"A lot of people love Fr. Jim Weiner. Some say he can do everything but walk on water," said Leyden. Another parishioner, who wished to remain anonymous, described Weiner supporters at St. Andrew's of conducting "a full-court press to persuade people that we are looking forward to him coming back and that there is no truth to the allegation."

Mike Fitzsimmons (NCR/Peter Feuerherd)

Fitzsimmons is uneasy with the show of support for Weiner in the parish.

While St. Andrew's parishioners have been asked to pray for their pastor, there have been no prayers suggested for his accuser, "nor acknowledgement of the seriousness of the charges against Fr. Jim, which the archdiocese calls assault, but in fact describe rape," stated Fitzsimmons.

Weiner has long denied the allegations. But they resurfaced this summer when Rossi, spurred on by allegations of sexual harassment of seminarians lodged against former Newark Archbishop Theodore McCarrick, came out publicly about his allegation, which Rossi said was now corroborated by another priest. Unlike in 2003, that priest now is willing to say that Rossi talked to him about the alleged incident soon after it happened.

Rossi, for one, is not surprised by the parish's support for Weiner. While there may be widespread anger over sex abuse, allegations lodged against priests who are well-known in a community are frequently disbelieved. He told NCR that Weiner, and the now-deceased priest, perpetrated a "violent sexual assault" upon him 30 years ago. He said he is waiting for the process to play out, and he would like to see therapy and counseling for Weiner, as well as a supervised assignment that would prohibit him from serving as a pastor.

Because the alleged assault occurred against an adult and not a minor, it is likely that Weiner will remain a priest, no matter the findings of the investigative archdiocesan panel. Statute of limitations prevent the case from being pursued by the local district attorney.

Cardinal Joseph Tobin of Newark has been in the forefront of church leaders urging reform. In the aftermath of the McCarrick and Pennsylvania grand jury scandals of the summer, he said in a videotaped message to Newark Catholics that the church can never return to "business as usual."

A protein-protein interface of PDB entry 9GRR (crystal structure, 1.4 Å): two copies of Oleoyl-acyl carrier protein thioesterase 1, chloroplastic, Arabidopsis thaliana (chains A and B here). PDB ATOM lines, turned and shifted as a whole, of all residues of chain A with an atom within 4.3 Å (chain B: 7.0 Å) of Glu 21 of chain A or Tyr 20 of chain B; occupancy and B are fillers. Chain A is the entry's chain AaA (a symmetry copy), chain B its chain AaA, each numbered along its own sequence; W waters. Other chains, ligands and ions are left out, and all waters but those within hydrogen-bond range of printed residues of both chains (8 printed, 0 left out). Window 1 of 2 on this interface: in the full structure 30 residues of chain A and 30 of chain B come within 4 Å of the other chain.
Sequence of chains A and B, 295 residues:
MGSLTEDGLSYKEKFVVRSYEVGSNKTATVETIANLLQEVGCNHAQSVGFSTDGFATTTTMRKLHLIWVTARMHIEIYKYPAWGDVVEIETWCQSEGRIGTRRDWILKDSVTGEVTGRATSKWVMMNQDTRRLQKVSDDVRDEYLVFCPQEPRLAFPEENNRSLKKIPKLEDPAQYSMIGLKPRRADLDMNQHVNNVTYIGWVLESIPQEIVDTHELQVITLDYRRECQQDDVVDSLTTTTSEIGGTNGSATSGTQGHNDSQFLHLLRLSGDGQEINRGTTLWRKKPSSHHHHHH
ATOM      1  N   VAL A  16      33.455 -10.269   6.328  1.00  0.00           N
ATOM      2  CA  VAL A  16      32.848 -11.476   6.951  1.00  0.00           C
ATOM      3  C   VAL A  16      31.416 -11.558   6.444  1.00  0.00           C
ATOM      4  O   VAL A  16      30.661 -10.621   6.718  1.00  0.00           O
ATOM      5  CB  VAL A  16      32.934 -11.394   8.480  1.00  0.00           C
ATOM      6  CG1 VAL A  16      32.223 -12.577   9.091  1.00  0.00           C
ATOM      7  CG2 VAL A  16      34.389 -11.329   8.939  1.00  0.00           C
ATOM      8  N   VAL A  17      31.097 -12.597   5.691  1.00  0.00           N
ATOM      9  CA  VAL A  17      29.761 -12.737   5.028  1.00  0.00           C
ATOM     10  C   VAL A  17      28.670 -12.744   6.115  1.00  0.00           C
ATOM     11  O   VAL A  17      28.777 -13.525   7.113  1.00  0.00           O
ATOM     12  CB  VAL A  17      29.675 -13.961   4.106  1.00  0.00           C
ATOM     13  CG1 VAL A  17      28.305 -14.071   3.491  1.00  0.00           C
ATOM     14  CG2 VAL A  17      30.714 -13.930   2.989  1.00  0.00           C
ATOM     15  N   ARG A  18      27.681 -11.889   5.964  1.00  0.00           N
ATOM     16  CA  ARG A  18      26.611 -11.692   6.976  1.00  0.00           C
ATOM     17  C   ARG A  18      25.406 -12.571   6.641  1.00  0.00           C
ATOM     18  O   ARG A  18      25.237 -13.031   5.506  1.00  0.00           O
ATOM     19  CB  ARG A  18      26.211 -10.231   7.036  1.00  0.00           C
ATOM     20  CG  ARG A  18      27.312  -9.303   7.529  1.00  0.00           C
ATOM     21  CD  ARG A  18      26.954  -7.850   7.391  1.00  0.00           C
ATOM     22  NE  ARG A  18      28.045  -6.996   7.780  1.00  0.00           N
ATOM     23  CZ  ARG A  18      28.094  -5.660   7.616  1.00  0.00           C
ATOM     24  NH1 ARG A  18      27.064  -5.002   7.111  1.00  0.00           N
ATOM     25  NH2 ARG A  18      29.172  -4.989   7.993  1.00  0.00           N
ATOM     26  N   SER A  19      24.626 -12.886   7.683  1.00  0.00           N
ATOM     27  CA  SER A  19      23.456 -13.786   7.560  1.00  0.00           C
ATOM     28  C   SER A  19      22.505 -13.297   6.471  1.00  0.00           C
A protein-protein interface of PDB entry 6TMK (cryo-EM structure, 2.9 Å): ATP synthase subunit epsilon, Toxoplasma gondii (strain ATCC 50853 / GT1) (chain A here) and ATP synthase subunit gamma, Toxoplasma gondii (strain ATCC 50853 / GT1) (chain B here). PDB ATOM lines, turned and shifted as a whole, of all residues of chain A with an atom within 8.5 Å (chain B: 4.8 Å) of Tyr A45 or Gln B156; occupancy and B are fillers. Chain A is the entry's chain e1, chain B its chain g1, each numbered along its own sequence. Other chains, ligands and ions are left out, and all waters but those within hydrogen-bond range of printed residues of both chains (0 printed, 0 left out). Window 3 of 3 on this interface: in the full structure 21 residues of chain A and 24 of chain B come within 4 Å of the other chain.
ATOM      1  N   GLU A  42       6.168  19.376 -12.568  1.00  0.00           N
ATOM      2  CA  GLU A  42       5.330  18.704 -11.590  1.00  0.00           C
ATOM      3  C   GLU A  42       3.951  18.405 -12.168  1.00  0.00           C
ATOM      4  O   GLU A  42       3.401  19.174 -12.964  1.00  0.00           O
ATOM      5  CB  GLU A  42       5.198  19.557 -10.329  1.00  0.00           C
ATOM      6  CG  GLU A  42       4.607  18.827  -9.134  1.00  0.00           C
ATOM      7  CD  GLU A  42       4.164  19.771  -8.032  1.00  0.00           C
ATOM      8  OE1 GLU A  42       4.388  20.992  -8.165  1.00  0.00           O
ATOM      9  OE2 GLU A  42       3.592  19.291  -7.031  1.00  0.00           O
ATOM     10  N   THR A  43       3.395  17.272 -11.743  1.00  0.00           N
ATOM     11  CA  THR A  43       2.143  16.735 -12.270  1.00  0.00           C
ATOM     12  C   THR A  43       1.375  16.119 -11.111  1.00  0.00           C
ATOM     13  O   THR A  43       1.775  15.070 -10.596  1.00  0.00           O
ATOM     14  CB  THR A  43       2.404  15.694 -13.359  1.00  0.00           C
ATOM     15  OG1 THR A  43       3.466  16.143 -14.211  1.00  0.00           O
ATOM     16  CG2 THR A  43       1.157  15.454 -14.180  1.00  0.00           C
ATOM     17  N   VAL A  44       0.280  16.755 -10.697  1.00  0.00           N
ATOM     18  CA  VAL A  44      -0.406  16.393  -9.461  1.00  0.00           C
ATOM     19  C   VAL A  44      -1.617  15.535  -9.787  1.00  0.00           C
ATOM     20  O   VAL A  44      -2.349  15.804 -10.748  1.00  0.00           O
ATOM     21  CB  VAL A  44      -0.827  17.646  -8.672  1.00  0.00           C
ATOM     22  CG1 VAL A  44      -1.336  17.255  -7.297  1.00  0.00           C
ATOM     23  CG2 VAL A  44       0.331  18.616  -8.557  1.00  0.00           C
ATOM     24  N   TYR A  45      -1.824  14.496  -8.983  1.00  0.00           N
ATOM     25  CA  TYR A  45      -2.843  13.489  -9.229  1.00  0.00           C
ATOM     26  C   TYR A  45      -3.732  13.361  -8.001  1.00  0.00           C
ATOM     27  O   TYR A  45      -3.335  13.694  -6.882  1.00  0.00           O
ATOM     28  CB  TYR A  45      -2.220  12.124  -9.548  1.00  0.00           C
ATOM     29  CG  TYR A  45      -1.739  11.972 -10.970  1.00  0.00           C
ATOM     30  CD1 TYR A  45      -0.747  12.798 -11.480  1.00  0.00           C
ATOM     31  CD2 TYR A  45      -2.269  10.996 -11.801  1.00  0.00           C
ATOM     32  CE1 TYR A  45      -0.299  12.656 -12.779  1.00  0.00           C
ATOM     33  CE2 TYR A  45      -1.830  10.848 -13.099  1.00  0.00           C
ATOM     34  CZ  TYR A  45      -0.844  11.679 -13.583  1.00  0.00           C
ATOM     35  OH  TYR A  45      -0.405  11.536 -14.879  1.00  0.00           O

The cardinal attended a small demonstration outside the Basilica Cathedral of the Sacred Heart in Newark on Aug. 29, which featured Rossi.

On Sept. 14, the archdiocese sponsored a service of healing and repentance at its Newark cathedral, which included a talk by a victim of clerical sex abuse. Tobin has argued that the church needs to embrace complete transparency, including letting civic authorities have access to archdiocesan files.

As of Sept. 18, the archdiocese, via spokesman James Goodness, said the inquiry into the Rossi/Weiner case is continuing, although Rossi said he has yet to be contacted.

Fitzsimmons, for one, needs convincing that the archdiocese is taking the Rossi case seriously.

"I suspect all of this and more to come are part of the playbook that has been run over decades in dioceses across the U.S. The battle is for the hearts and minds of the parishioners as well as the containment of this story by the ostracizing of the whistleblowers. The window for change must come from those of us still in the pews, as many have left organized religion altogether," he said.

On Sept. 18, the remnants of Hurricane Florence hit New Jersey, dumping sizeable amounts of rain over Westwood. The roof at St. Andrew's leaked, but the ceiling still held.

[Peter Feuerherd is a correspondent for NCR's Field Hospital series on parish life and is a professor of journalism at St. John's University, New York.]

A version of this story appeared in the Oct 5-18, 2018 print issue under the headline: New Jersey parish divided over abuse.